On the campaign trail

Tri-City HeraldAugust 31, 2012 

Four years ago I had an idea. Inspired by Melissa Lyttle's unconventional take on football portraits in her Football in the Sunshine State series, I wanted to tie our football preview to the presidential election year. Seeing a lot of hurdles ahead, I even contacted Melissa for advice on how well-received their photos were in February 2008 — just a month after being hired. My lack of newsroom political capital made that a fool's errand, especially since the preview section was run back then by somebody who was against photo themes.

While I ended up shooting the cover and several inside photos anyway, I felt like we had missed a good opportunity. Frustrated, I stewed and worked and waited as I continued to get inspiration from A Photo A Day, a listserv started by Melissa. I paid especially close attention to the sportrait work of Corey Perrine and Matt Roth on the list.

Our "Summer's Over" cover shot two years ago got the ball rolling and last year's water-themed series drummed up some excitement in the community and at the paper for a well-produced portrait series. Plus, I brought up the campaign idea every once in a while with the sports staff, trying to hide my bitterness from the failure of my freshman proposal.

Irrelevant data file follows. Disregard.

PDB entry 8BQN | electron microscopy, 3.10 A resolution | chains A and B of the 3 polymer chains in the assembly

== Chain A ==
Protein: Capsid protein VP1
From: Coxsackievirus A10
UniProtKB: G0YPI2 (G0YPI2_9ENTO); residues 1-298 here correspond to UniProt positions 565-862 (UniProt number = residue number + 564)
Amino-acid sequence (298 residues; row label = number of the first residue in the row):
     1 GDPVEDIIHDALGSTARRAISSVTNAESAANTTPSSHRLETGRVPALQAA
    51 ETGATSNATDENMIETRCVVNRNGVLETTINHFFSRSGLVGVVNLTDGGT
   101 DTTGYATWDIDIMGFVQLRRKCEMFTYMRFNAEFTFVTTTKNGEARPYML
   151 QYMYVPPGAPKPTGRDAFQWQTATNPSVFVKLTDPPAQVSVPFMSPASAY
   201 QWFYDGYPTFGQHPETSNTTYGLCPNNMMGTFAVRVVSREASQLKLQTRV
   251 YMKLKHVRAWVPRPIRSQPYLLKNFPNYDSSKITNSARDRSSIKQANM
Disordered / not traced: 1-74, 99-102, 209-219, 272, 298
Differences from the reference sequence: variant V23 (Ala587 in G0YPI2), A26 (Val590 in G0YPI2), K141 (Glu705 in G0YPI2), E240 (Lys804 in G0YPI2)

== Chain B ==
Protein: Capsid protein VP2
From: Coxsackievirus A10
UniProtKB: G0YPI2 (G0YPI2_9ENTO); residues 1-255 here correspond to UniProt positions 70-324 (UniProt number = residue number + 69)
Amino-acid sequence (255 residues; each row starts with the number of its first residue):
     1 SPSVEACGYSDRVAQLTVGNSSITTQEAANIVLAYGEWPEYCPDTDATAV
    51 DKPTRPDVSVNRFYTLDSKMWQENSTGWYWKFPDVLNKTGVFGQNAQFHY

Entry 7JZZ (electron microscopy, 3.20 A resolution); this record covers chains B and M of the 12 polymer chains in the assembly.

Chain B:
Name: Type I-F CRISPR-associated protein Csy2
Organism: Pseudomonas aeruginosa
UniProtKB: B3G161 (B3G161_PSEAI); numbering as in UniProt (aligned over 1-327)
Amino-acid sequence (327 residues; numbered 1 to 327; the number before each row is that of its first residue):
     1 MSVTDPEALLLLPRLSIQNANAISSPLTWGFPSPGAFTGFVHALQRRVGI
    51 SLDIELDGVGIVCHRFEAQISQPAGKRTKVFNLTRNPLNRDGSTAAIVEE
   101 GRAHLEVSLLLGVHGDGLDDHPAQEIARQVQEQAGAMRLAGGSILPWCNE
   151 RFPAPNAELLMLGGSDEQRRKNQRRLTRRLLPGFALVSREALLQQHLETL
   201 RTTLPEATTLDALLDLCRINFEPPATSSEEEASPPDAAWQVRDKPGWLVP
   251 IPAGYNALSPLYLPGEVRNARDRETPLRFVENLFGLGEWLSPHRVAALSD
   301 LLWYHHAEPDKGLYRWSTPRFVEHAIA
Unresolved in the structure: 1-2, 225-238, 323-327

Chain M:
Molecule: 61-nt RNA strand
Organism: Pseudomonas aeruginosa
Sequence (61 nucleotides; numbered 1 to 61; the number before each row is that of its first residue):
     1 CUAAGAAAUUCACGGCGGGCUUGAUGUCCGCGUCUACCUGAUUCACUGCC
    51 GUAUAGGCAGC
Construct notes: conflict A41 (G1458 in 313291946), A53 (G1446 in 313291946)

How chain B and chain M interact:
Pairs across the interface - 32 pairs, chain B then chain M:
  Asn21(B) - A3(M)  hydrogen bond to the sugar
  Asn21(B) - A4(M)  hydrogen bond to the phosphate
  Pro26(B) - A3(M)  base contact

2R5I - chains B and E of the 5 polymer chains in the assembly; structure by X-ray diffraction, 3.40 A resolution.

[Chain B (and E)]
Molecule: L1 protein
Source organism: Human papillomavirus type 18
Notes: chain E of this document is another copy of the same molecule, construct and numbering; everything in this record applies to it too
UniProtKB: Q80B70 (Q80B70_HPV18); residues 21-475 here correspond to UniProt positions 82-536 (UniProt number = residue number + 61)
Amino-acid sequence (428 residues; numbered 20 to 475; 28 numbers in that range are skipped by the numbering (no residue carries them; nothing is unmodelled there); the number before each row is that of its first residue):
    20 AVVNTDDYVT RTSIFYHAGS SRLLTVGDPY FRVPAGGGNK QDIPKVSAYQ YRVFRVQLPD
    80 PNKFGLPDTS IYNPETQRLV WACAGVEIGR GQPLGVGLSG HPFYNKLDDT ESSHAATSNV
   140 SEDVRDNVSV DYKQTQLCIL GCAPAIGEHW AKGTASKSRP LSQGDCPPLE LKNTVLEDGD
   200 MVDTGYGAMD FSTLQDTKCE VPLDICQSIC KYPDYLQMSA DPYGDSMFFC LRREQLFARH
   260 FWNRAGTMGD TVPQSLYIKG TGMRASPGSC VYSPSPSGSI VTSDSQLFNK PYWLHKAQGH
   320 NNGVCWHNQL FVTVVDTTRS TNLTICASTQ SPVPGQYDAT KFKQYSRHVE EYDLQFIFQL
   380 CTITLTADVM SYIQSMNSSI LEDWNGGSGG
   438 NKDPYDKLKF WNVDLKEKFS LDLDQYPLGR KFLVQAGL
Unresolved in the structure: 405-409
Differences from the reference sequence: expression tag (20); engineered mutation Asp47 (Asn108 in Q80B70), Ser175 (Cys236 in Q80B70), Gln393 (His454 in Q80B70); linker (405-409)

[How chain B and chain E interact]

Things were starting to look dicey again this year as the school year ended. I had always envisioned involving various high school clubs and cheer squads to help make props and use school-themed settings for the photos. As we finally had a little breathing room after boat races, I dove in and started to shoot the 12 photos for our feature stories and special section the second week of August.

So instead of my usual step-by-step replay of how each shoot went down, here's my edit of Football Campaign 2012:

Prosser quarterback Ryan Fassler, center, and receiver Danny Raap will be a tough ticket for the rest of the CWAC to tackle as the Mustangs duo pitch their campaign platform to fan Kris "Boomer" Hogaboam. Prosser quarterback Ryan Fassler, center, and running back Danny Raap will lead the Mustangs' offense this year. Photographed with Kris "Boomer" Hogaboam.

Chiawana linebacker Alex Weber is the leader of a young Riverhawks team that features only three seniors. After losing in the regional playoffs during last season's 8-1 campaign, Weber and company plan on making it to the state playoffs this season. While the presidential candidates are traveling the road to the White House, local football players are campaigning for a trip to the Tacoma Dome and the state championships.

Pasco running back and linebacker Luis Murillo doesn't lack for votes as one of the most valuable Bulldogs, but it never hurts to kiss a few more babies in the bid for office.

There's no debate that River View's Kyle Hall and Columbia-Burbank's AlanMichel "Bug" Hyde will trade barbs on both sides of the ball as two-way linemen on the SCAC East rivals.

There isn't much secret about the service that Hanford's Joe Douglas, left, Zack Gaston, Xavier Johnson and Cody Kowalski provide, as they are the front line in protecting the Falcon end zone.